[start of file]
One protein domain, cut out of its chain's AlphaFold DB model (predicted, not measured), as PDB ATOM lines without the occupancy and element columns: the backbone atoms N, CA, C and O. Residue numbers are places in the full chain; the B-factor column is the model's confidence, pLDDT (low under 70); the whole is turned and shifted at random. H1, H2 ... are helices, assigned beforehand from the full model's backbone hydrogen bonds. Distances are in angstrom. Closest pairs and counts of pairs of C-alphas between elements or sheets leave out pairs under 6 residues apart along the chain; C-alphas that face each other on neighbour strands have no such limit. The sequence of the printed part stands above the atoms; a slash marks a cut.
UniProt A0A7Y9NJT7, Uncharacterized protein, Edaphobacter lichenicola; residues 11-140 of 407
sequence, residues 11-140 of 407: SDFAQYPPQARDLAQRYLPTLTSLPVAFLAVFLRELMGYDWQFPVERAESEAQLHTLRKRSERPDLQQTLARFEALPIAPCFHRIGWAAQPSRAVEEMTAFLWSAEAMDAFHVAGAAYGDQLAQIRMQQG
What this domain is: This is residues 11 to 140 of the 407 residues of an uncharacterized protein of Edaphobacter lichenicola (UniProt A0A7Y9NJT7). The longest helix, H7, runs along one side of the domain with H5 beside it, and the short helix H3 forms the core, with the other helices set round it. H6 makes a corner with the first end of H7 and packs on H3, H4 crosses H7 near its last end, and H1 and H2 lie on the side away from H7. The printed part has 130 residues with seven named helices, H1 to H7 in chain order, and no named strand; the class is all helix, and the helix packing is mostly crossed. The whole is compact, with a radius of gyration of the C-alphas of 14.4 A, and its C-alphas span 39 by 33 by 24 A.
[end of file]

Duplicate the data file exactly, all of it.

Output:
One protein domain, cut out of its chain's AlphaFold DB model (predicted, not measured), as PDB ATOM lines without the occupancy and element columns: the backbone atoms N, CA, C and O. Residue numbers are places in the full chain; the B-factor column is the model's confidence, pLDDT (low under 70); the whole is turned and shifted at random. H1, H2 ... are helices, assigned beforehand from the full model's backbone hydrogen bonds. Distances are in angstrom. Closest pairs and counts of pairs of C-alphas between elements or sheets leave out pairs under 6 residues apart along the chain; C-alphas that face each other on neighbour strands have no such limit. The sequence of the printed part stands above the atoms; a slash marks a cut.
UniProt A0A7Y9NJT7, Uncharacterized protein, Edaphobacter lichenicola; residues 11-140 of 407
sequence, residues 11-140 of 407: SDFAQYPPQARDLAQRYLPTLTSLPVAFLAVFLRELMGYDWQFPVERAESEAQLHTLRKRSERPDLQQTLARFEALPIAPCFHRIGWAAQPSRAVEEMTAFLWSAEAMDAFHVAGAAYGDQLAQIRMQQG
What this domain is: This is residues 11 to 140 of the 407 residues of an uncharacterized protein of Edaphobacter lichenicola (UniProt A0A7Y9NJT7). The longest helix, H7, runs along one side of the domain with H5 beside it, and the short helix H3 forms the core, with the other helices set round it. H6 makes a corner with the first end of H7 and packs on H3, H4 crosses H7 near its last end, and H1 and H2 lie on the side away from H7. The printed part has 130 residues with seven named helices, H1 to H7 in chain order, and no named strand; the class is all helix, and the helix packing is mostly crossed. The whole is compact, with a radius of gyration of the C-alphas of 14.4 A, and its C-alphas span 39 by 33 by 24 A.